B.C. to review polygamy law

    A potential change to the law would affect polyamorists, too

    Kiki Christie (top) enjoys a Victoria Pride event with her girlfriend Cora and their boyfriend Pierce. (Provided photo)
    Kiki Christie (top) enjoys a Victoria Pride event with her girlfriend Cora and their boyfriend Pierce. (Provided photo)

    VICTORIA (CUP) — The provincial government could soon have a lot to say in the future when it comes to who British Columbians can sleep with.

    Starting Nov. 22, the B.C. Supreme Court will review section 293 of the Criminal Code, Canada’s so-called “polygamy law,” to decide whether or not it is constitutional. But the case doesn’t just affect polygamists — it has pulled in polyamorous people across the country, who are planning to take part in the case.

    “Most Canadians are decent, fair-minded people who don’t want to lock up their neighbours over harmless personal choices. Society seems to be ahead of the law on this issue,” said Kiki Christie, a bisexual polyamorous writer and educator living in Victoria.

    “The polyamorous community builds its relationships on values shared among Canadians, including gender equality, fairness, respect for the autonomy and free choice of all involved and affirmative concern of each for the feelings and well-being of the others.”

    Christie, who is the facilitator and founder of Victoria Poly 101, a discussion and support group, says that Canadian society has succeeded in integrating many diverse cultures and worldviews, and “is up to the challenge of giving polyamory its due respect.”

    When it comes to decoding the terminology, polygamy refers to multiple marriages, while polyamory implies multiple loving relationships — usually, but not always, romantic in nature. Currently, section 293 prescribes criminal penalties for all multi-person conjugal relationships, and not just those who are formally married to multiple people.

    The current request for review of the law came soon after a failed attempt to prosecute some members of a polygamous community in Bountiful, B.C.

    This type of “reference case” conducted in a trial court is highly unusual, Christie points out. Nobody is on trial, which allows different freedoms than would otherwise be possible. Parties to the case include the Attorney General of B.C., the Attorney General of Canada, the amicus — appointed “friend of the court” to argue against the Attorneys General — and interested persons, including the Canadian Polyamory Advocacy Association, other organizations and individuals.

    “Those of us involved in local polyamory groups, such as Victoria Poly 101 and [the University of Victoria’s] Poly 101 on Campus, are becoming more active in providing education about polyamory to the general public, as well as offering our skills and support to other community groups with potential common interests, including the GLBTQ community and various women’s and sexual health groups,” said Christie.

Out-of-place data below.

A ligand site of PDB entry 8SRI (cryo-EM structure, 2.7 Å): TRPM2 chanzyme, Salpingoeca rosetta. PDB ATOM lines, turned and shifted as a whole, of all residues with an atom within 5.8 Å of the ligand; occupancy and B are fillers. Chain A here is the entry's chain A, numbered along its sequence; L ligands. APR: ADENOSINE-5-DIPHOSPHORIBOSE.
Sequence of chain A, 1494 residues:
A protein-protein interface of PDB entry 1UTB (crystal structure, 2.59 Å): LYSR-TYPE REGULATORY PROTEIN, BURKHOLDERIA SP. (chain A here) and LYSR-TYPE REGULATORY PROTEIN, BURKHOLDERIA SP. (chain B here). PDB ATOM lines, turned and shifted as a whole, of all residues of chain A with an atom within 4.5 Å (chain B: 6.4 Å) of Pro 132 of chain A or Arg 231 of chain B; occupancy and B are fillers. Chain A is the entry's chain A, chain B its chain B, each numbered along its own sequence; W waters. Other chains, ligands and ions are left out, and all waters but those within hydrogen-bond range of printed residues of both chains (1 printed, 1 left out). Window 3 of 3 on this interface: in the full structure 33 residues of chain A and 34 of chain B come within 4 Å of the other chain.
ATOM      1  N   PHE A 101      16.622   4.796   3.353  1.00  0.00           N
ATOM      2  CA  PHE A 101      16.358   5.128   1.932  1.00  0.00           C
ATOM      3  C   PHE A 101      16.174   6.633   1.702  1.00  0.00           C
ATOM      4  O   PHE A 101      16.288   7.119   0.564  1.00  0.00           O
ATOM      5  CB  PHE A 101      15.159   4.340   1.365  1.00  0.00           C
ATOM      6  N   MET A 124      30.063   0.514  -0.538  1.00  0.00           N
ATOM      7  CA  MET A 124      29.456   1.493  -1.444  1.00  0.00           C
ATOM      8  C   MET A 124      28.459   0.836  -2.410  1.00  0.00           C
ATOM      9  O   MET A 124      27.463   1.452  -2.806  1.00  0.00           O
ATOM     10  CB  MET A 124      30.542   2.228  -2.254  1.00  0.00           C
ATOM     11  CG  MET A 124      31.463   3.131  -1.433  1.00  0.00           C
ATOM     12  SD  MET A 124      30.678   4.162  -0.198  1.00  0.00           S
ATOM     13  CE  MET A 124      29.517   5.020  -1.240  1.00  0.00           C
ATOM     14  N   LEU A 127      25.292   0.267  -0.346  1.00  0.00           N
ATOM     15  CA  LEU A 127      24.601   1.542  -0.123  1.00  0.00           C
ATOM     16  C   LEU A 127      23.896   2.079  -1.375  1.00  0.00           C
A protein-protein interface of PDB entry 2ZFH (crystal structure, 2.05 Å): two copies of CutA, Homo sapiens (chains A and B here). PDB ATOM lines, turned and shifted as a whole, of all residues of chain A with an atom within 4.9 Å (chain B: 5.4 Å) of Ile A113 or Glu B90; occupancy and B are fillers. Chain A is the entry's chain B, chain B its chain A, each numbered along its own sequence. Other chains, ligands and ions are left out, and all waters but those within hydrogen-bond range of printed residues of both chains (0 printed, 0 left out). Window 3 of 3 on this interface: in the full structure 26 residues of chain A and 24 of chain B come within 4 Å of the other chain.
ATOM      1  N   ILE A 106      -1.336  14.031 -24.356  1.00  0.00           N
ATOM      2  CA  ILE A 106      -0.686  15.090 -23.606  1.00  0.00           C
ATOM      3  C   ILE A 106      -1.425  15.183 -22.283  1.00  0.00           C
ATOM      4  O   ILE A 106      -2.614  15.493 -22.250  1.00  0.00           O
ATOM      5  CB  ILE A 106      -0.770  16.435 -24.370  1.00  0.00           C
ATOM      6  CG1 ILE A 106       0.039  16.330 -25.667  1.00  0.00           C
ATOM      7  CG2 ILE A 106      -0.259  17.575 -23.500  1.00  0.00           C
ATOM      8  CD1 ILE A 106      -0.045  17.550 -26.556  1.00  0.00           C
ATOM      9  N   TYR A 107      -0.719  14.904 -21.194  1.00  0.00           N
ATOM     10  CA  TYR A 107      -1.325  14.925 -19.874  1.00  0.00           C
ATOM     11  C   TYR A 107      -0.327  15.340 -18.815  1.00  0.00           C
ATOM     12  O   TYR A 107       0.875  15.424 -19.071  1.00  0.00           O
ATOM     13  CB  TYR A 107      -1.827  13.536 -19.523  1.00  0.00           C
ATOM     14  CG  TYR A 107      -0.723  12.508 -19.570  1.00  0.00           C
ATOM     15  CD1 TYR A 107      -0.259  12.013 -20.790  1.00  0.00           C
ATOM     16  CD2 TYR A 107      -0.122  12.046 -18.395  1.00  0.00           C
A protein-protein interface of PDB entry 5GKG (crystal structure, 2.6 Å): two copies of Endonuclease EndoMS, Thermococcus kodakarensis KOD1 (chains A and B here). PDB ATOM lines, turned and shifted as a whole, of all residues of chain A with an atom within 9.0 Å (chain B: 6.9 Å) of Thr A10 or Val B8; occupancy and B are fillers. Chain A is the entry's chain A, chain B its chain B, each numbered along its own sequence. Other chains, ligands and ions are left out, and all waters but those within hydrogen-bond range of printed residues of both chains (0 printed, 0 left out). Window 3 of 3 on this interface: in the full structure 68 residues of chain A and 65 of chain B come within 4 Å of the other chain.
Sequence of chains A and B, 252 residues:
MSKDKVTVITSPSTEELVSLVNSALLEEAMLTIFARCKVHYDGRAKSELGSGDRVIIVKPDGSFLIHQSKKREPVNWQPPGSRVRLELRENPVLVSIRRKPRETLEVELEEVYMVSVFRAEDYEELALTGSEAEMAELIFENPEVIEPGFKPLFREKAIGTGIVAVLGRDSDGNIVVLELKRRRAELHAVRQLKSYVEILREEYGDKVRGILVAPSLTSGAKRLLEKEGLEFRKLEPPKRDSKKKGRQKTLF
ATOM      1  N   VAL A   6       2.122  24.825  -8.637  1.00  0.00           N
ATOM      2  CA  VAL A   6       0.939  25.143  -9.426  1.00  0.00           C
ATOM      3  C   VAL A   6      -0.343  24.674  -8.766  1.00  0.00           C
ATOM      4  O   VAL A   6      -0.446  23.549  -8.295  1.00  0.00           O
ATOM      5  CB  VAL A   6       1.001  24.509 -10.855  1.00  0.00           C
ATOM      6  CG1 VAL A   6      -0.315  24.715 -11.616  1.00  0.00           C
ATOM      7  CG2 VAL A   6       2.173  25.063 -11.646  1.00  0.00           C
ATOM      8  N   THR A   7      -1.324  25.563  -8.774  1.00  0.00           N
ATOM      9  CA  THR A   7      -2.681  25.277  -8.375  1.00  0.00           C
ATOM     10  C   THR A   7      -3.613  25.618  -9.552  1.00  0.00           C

“Specifically, while some of us are acting as witnesses in the court case, others are supporting our efforts through fundraising and awareness events.”

    In particular, Christie’s group is hosting discussion panels at the University of Victoria with the help of CPAA, as well as other initiatives. Other groups around B.C. are offering the same services.

    CPAA itself started in 2009 and advocates on behalf of Canadians who practice polyamory. According to its website, it “promotes legal, social, government and institutional acceptance and support of polyamory, and advances the interests of the Canadian polyamorous community generally.”

    “We’re here because we have a right to live with the people we love, and Canadian law doesn’t seem to recognize that,” said Christie. “Section 293 of the Criminal Code of Canada purports to outlaw polyamorous people living together as families. It penalizes us as soon as we make a serious commitment to one another.”

    Christie says that while stigma is something that every sexual orientation has to deal with, most of the challenges in polyamory are due to misunderstanding or lack of information.

    “We are victims of ‘couple-ism,’ in our society,” she said. “If you have two partners, which one do you bring to the staff party, or take to the Valentine’s Day offer for couples at the restaurant? The restaurant is discriminating, but it doesn’t know that. Having multiple, consenting loves is relatively unknown to our culture. Or worse, treated as trivial, which love, of course, never is.”

    Christie says that while many polyamorists worry about “coming out” to their families, friends and colleagues, they often find far more acceptance than they expect. Sometimes, those who come out do encounter discrimination or ostracism, she says, but facing this is also part of changing the social stigmas that lock us in — and it’s rarer than one might expect.

    Christie says that no one is looking to anyone to “convert” anyone to polyamory, and it’s certainly not for everyone. However, she hopes that the trial and the climate of discussion will create a dialogue of acceptance.

    “It is important to members of the polyamory community to have the difference between polyamory and polygamy recognized. If the alleged problems at communities such as Bountiful are abuse, exploitation and marriage where a spouse is underage; those involved should be prosecuted using laws that address those issues,” Christie said.

    “Polyamory is not cheating; it’s not acting without responsibility or the consent of one’s partners, and it’s not about being greedy or selfish. Polyamory is, first and foremost, a choice about who and how we love.”


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